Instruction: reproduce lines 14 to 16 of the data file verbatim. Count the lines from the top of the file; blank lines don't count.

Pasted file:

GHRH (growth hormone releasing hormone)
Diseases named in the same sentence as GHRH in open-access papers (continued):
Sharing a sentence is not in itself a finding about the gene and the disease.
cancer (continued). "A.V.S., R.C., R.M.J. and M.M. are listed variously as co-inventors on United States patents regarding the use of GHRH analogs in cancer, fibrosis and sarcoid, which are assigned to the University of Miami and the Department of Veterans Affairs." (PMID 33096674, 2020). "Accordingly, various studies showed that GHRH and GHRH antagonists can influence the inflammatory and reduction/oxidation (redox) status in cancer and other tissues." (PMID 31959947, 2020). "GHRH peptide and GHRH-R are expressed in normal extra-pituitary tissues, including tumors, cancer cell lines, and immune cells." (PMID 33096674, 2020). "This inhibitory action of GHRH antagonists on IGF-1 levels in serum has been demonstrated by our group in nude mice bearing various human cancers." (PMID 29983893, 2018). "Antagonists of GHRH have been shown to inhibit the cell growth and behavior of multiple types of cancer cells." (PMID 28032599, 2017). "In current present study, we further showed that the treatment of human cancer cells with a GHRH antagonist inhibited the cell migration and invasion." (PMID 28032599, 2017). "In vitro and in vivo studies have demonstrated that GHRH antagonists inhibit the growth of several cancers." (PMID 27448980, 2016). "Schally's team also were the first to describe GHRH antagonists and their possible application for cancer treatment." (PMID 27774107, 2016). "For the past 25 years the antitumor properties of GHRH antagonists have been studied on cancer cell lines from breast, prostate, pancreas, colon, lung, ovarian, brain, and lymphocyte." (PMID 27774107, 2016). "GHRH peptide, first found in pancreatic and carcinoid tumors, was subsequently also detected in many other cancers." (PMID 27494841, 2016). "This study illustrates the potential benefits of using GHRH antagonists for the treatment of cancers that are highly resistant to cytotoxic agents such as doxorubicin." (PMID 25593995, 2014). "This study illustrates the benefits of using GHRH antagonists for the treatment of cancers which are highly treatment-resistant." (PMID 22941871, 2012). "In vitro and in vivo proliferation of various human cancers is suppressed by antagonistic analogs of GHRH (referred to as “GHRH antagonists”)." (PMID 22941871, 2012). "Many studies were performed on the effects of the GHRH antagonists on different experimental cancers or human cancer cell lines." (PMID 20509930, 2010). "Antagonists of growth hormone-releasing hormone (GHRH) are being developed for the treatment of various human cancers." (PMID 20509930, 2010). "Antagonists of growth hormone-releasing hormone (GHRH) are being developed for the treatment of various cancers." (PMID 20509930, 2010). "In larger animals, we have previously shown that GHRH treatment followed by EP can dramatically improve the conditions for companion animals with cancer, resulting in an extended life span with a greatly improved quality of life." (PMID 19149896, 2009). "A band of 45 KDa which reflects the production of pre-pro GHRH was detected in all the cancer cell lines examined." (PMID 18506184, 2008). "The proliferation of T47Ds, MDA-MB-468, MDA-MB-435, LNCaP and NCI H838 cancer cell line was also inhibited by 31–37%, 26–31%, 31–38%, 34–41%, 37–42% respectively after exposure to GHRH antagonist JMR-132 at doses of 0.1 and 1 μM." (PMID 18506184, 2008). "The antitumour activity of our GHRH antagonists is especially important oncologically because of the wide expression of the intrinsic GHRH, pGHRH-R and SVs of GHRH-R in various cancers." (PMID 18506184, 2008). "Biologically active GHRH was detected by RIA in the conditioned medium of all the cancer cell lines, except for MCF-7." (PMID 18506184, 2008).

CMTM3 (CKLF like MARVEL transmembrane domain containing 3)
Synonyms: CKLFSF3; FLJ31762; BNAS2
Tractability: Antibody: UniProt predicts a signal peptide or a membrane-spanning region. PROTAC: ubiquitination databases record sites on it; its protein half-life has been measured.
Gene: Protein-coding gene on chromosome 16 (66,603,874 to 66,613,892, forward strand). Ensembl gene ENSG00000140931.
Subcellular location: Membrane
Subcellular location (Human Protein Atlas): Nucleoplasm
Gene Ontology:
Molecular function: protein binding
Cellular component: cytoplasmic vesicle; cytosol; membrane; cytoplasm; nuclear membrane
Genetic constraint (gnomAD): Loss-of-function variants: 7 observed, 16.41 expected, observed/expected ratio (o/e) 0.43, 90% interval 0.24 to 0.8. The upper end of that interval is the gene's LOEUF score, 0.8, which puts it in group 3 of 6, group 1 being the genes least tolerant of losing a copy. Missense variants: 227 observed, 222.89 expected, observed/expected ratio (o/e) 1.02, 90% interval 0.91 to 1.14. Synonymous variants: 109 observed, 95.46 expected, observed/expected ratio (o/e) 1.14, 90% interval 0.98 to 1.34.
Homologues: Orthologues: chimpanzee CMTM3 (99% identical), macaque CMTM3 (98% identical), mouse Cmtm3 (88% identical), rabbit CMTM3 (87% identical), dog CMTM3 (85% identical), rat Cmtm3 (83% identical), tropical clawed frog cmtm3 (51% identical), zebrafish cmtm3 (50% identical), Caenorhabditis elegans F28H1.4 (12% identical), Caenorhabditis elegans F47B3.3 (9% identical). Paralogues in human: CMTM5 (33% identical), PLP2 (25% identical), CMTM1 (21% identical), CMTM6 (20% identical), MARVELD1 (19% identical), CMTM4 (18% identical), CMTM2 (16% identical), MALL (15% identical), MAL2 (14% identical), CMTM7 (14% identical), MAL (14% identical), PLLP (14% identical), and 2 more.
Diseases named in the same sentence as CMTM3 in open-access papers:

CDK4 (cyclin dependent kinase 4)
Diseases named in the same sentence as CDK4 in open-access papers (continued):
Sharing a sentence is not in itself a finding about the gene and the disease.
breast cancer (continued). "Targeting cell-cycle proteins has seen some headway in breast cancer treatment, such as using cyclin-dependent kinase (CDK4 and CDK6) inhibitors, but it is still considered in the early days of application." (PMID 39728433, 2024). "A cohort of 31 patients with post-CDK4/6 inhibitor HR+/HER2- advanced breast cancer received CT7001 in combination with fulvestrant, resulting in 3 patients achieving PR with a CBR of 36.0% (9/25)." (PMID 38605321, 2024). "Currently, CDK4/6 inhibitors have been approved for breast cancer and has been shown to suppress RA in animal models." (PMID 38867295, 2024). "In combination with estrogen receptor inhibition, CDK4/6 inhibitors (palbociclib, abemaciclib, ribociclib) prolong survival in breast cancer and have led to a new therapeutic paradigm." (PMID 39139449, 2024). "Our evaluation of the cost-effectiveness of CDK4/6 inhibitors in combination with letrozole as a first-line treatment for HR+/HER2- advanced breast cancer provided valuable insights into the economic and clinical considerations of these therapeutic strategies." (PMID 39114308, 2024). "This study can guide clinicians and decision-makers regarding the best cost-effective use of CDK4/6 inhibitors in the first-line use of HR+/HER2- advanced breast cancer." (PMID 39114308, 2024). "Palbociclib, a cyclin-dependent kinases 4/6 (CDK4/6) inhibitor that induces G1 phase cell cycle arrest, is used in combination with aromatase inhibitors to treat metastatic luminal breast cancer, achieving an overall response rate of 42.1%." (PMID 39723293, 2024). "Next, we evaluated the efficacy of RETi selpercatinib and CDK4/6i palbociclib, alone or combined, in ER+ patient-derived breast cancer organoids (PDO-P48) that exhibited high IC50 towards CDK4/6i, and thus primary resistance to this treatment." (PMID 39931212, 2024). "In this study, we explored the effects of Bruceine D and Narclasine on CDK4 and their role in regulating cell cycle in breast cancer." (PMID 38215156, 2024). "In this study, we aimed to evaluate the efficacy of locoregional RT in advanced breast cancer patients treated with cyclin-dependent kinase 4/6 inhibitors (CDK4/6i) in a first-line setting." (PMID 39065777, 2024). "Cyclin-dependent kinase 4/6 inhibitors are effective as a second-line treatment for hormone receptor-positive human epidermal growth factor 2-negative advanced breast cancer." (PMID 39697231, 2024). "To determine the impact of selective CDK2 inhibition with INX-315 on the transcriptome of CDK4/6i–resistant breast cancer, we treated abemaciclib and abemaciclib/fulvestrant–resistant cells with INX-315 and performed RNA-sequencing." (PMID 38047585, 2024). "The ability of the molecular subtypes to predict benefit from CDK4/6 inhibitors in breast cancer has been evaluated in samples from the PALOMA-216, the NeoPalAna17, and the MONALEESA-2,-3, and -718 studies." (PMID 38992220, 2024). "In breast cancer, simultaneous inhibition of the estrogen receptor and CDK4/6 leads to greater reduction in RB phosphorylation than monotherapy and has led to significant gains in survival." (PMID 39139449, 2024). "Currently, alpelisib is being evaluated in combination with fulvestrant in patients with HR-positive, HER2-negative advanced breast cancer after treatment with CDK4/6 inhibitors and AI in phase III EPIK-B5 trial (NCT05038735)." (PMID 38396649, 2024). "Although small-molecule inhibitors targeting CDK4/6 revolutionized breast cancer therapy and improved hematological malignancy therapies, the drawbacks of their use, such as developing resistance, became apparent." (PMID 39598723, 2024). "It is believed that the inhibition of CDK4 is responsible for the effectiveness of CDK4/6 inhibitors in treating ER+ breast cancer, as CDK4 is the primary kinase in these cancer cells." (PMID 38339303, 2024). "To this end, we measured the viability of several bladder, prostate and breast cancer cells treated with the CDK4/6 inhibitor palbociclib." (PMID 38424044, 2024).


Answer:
Genetic constraint (gnomAD): Loss-of-function variants: 7 observed, 16.41 expected, observed/expected ratio (o/e) 0.43, 90% interval 0.24 to 0.8. The upper end of that interval is the gene's LOEUF score, 0.8, which puts it in group 3 of 6, group 1 being the genes least tolerant of losing a copy. Missense variants: 227 observed, 222.89 expected, observed/expected ratio (o/e) 1.02, 90% interval 0.91 to 1.14. Synonymous variants: 109 observed, 95.46 expected, observed/expected ratio (o/e) 1.14, 90% interval 0.98 to 1.34.
Homologues: Orthologues: chimpanzee CMTM3 (99% identical), macaque CMTM3 (98% identical), mouse Cmtm3 (88% identical), rabbit CMTM3 (87% identical), dog CMTM3 (85% identical), rat Cmtm3 (83% identical), tropical clawed frog cmtm3 (51% identical), zebrafish cmtm3 (50% identical), Caenorhabditis elegans F28H1.4 (12% identical), Caenorhabditis elegans F47B3.3 (9% identical). Paralogues in human: CMTM5 (33% identical), PLP2 (25% identical), CMTM1 (21% identical), CMTM6 (20% identical), MARVELD1 (19% identical), CMTM4 (18% identical), CMTM2 (16% identical), MALL (15% identical), MAL2 (14% identical), CMTM7 (14% identical), MAL (14% identical), PLLP (14% identical), and 2 more.
Diseases named in the same sentence as CMTM3 in open-access papers: